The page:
Key insights about the system behavior of enterprise IT
Why enterprise IT is often criticized for not being responsive, transparent, flexible or innovative? Regardless of industry and geography, why so many IT organizations are suffering from constant delivery delays, increasing costs, growing technical debt, and demoralized workforce? What is driving shadow IT?
Our hypothesis is that most IT organizations are unable to realize their full potential not because of their leaders or people, but because of the outdated technology management practices that are optimized for the industrial-era and under-performing in the digital-age. To test our hypothesis, we conducted a comprehensive study and documented our findings and approach below.
Finding #1 - Effective IT consistently outperforms efficient IT.
The diagram on the right is inspired from the modern portfolio theory of finance and it shows several portfolio frontiers, depicting the best business outcome performance of a given bundle of technology management practices and policies for a defined level of technology investment.
Black line - Is associated with efficient IT management practices that are ubiquitously employed by most IT organizations today.
Green line - Includes emerging concepts in technology management such as backlog, dependency, inventory, batch-size, cycle-time, slack-time and cost of delay.
Blue line - Leverages same emerging concepts as the green line and augmented by several predictive management decision support algorithms.
The horizontal axis shows the amount of technology spending approved at an enterprise, and the vertical axis indicates the business outcomes realized as a percentage of all opportunities identified by the business teams.
Finding #2 - IT throughput, a component of IT effectiveness, fallows an S-shaped curve as the organization size decreases (constant demand)
When backlogs are under-sized (Point C), lower-value work creeps in, as partially utilized resources start working on ad-hoc, unplanned, or unfunded activities.
The portfolio throughput is maximized when teams are rightsized relative to demand put on backlogs (Point B).
When demand exceeds capacity, backlogs are over-sized (Point A in the diagram) and the IT organizations starve for resources. Consequently, tasks take longer to complete, delayed dependencies cause a ripple effect throughout the organization, shuffling tasks and firefighting become a norm, and ad-hoc executive interventions produce sub-optimal prioritization decisions.
The most critical implication of this curve is that overemphasis of cost savings for an extended duration progressively moves IT organizations towards point A where throughput is dangerously inhibited. Budgets and schedules may seem unaffected, but functionality and quality suffer due to relatively weaker controls applied to them. Concerned stakeholders call for additional oversight and funding restrictions, which further reduces the team size.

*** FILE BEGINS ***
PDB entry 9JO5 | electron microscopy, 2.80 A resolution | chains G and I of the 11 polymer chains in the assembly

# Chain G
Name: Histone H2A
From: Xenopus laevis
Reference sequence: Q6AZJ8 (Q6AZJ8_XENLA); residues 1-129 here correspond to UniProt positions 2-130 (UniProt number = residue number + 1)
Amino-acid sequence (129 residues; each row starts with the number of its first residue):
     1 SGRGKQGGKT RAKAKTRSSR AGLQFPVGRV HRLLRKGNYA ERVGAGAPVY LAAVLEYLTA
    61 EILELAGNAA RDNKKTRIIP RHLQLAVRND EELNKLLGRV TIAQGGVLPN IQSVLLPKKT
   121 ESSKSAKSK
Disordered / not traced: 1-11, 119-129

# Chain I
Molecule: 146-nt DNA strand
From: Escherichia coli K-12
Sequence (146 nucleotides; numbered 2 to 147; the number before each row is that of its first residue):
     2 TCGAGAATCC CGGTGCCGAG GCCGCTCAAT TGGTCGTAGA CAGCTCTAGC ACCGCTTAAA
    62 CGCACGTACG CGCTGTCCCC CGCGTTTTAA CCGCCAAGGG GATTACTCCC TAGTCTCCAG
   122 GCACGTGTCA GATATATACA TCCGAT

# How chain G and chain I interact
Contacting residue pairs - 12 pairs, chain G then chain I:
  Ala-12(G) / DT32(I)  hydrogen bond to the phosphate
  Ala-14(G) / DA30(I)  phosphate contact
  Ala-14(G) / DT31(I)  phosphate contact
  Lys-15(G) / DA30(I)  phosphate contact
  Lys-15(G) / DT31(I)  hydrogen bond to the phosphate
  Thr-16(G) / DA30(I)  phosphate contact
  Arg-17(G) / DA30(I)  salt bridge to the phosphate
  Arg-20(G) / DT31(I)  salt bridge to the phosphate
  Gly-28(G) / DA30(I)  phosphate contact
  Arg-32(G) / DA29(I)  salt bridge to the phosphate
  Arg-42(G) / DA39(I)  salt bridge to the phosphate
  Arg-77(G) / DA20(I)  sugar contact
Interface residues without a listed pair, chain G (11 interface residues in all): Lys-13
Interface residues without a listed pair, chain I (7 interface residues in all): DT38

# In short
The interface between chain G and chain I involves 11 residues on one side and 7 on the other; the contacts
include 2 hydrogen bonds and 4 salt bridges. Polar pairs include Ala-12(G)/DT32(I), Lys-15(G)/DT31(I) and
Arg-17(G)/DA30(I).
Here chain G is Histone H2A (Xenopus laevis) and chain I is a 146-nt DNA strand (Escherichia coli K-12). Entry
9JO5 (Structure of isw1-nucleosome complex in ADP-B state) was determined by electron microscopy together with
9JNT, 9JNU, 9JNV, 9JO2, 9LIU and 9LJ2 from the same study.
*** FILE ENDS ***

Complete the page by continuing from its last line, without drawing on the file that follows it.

The above study is conducted on our Technology Management Lab (TML) where we completed hundreds of simulations and analyzed IT operations in a two-thousand-plus-year perspective. You can find more details about our approach here.
Management rules and policies unitized in our study
Efficient IT (Black line)
This bundle was designed to represent the most common form of management practices employed by IT organizations today:
Investment planning cycle runs periodically; proposals are evaluated at an program/ project level; priority decisions are based on the proposed business value, e.g., ROI; individual proposals are approved until the available portfolio funding is depleted.
Approved demand is decomposed into smaller scope, e.g., feature, story, scenario and then assigned to individual teams for execution.
Work is executed according to a predefined project or sprint schedule.
Team capacity is balanced with the planned demand volume; teams have dedicated FTEs and a portion of FTEs are reassigned between project phases / sprints; team backlogs are prioritized based on business value, e.g., ROI, schedule commitments and known dependencies.
Effective IT - Standard (Green line)
The goal of this policy bundle was to test the effectiveness of commonly known lean IT management practices, like cost of delay, weighted shortest job first, and continuous improvement.
A significant management innovation tested in this policy bundle was the introduction of a formalized causality relationship between the technology spending decisions and subsequent business outcomes.
Effective IT - Advanced (Blue line)
This group not only utilized the standard lean IT management practices, but also employed several proprietary optimization algorithms to improve the overall investment portfolio quality, supply and demand balance, flow of work, inventory control, and benefits realization.